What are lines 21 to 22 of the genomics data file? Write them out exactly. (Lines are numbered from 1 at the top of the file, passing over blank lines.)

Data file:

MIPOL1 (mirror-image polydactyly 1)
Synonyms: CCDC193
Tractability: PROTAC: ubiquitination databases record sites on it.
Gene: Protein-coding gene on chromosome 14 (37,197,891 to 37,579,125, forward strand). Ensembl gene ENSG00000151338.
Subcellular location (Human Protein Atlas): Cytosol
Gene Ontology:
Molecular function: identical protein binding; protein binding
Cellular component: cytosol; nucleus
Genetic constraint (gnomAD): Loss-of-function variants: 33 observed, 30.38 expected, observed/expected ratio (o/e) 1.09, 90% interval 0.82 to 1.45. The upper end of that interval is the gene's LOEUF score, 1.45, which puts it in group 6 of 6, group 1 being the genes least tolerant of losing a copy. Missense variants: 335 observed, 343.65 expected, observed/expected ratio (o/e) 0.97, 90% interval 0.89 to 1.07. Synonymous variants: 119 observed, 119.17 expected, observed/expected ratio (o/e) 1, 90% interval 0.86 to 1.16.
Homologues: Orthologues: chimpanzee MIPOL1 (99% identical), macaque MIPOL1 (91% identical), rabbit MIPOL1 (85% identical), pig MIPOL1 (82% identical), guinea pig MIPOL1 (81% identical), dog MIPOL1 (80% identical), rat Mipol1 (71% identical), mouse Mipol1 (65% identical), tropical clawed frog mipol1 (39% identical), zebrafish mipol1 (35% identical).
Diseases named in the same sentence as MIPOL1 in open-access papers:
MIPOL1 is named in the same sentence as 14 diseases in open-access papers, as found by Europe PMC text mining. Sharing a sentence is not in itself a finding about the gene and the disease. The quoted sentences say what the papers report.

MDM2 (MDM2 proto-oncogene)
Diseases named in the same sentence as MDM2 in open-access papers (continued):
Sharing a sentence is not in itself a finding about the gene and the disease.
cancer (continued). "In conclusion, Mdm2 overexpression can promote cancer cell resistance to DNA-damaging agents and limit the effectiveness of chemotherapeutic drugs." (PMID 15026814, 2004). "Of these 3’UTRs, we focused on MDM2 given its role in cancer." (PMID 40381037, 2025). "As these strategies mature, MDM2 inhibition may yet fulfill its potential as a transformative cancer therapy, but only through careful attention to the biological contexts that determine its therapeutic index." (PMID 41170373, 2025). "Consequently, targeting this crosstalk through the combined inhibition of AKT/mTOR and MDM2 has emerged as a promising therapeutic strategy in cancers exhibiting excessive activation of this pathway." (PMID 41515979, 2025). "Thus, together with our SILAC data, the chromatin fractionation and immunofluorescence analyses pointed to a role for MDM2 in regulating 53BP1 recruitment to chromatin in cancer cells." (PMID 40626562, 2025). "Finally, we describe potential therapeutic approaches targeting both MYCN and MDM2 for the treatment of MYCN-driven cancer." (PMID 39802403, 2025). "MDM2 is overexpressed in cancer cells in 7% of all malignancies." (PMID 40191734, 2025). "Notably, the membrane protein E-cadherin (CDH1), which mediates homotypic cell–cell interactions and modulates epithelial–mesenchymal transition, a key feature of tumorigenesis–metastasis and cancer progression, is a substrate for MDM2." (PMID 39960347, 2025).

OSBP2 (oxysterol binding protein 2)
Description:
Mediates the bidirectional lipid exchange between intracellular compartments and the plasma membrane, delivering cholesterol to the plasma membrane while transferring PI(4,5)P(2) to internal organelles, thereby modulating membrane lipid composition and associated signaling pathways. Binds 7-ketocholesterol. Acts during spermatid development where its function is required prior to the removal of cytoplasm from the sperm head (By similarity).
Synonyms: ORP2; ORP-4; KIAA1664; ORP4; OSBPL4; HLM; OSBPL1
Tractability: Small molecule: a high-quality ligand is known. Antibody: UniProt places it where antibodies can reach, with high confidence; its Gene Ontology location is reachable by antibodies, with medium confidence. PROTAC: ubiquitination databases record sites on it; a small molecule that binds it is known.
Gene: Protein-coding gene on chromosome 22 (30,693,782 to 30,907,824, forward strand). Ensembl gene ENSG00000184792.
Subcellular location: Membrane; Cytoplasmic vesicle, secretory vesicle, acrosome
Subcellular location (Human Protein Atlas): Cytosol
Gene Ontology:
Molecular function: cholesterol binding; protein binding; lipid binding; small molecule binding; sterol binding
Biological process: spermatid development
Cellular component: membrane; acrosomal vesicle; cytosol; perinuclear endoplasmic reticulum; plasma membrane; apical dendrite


Tractability: Small molecule: a high-quality ligand is known. Antibody: UniProt places it where antibodies can reach, with high confidence; its Gene Ontology location is reachable by antibodies, with medium confidence. PROTAC: ubiquitination databases record sites on it; a small molecule that binds it is known.
Gene: Protein-coding gene on chromosome 22 (30,693,782 to 30,907,824, forward strand). Ensembl gene ENSG00000184792.